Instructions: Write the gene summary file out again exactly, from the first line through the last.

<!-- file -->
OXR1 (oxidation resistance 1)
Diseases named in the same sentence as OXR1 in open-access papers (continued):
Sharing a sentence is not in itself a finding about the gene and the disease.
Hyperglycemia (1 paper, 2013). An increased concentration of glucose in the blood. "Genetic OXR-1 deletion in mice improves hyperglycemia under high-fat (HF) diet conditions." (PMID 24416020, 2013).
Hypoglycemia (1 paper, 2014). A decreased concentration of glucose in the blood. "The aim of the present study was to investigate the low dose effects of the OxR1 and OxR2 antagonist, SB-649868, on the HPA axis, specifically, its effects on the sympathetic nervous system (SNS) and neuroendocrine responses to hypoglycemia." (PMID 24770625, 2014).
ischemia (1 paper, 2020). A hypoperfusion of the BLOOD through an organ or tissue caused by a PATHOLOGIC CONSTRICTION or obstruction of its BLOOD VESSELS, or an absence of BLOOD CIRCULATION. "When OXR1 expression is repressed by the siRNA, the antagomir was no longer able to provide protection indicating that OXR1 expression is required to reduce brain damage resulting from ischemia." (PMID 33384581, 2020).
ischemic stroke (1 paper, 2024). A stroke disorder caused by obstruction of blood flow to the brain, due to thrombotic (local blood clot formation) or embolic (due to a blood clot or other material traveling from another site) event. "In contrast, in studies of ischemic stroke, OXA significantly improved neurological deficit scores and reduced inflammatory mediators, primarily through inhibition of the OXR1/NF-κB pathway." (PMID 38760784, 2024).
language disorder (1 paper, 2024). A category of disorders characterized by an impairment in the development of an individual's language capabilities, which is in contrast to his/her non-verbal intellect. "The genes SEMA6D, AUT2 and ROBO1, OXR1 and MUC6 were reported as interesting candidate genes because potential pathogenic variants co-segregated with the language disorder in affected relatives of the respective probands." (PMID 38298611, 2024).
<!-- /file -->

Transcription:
OXR1 (oxidation resistance 1)
Diseases named in the same sentence as OXR1 in open-access papers (continued):
Sharing a sentence is not in itself a finding about the gene and the disease.
Hyperglycemia (1 paper, 2013). An increased concentration of glucose in the blood. "Genetic OXR-1 deletion in mice improves hyperglycemia under high-fat (HF) diet conditions." (PMID 24416020, 2013).
Hypoglycemia (1 paper, 2014). A decreased concentration of glucose in the blood. "The aim of the present study was to investigate the low dose effects of the OxR1 and OxR2 antagonist, SB-649868, on the HPA axis, specifically, its effects on the sympathetic nervous system (SNS) and neuroendocrine responses to hypoglycemia." (PMID 24770625, 2014).
ischemia (1 paper, 2020). A hypoperfusion of the BLOOD through an organ or tissue caused by a PATHOLOGIC CONSTRICTION or obstruction of its BLOOD VESSELS, or an absence of BLOOD CIRCULATION. "When OXR1 expression is repressed by the siRNA, the antagomir was no longer able to provide protection indicating that OXR1 expression is required to reduce brain damage resulting from ischemia." (PMID 33384581, 2020).
ischemic stroke (1 paper, 2024). A stroke disorder caused by obstruction of blood flow to the brain, due to thrombotic (local blood clot formation) or embolic (due to a blood clot or other material traveling from another site) event. "In contrast, in studies of ischemic stroke, OXA significantly improved neurological deficit scores and reduced inflammatory mediators, primarily through inhibition of the OXR1/NF-κB pathway." (PMID 38760784, 2024).
language disorder (1 paper, 2024). A category of disorders characterized by an impairment in the development of an individual's language capabilities, which is in contrast to his/her non-verbal intellect. "The genes SEMA6D, AUT2 and ROBO1, OXR1 and MUC6 were reported as interesting candidate genes because potential pathogenic variants co-segregated with the language disorder in affected relatives of the respective probands." (PMID 38298611, 2024).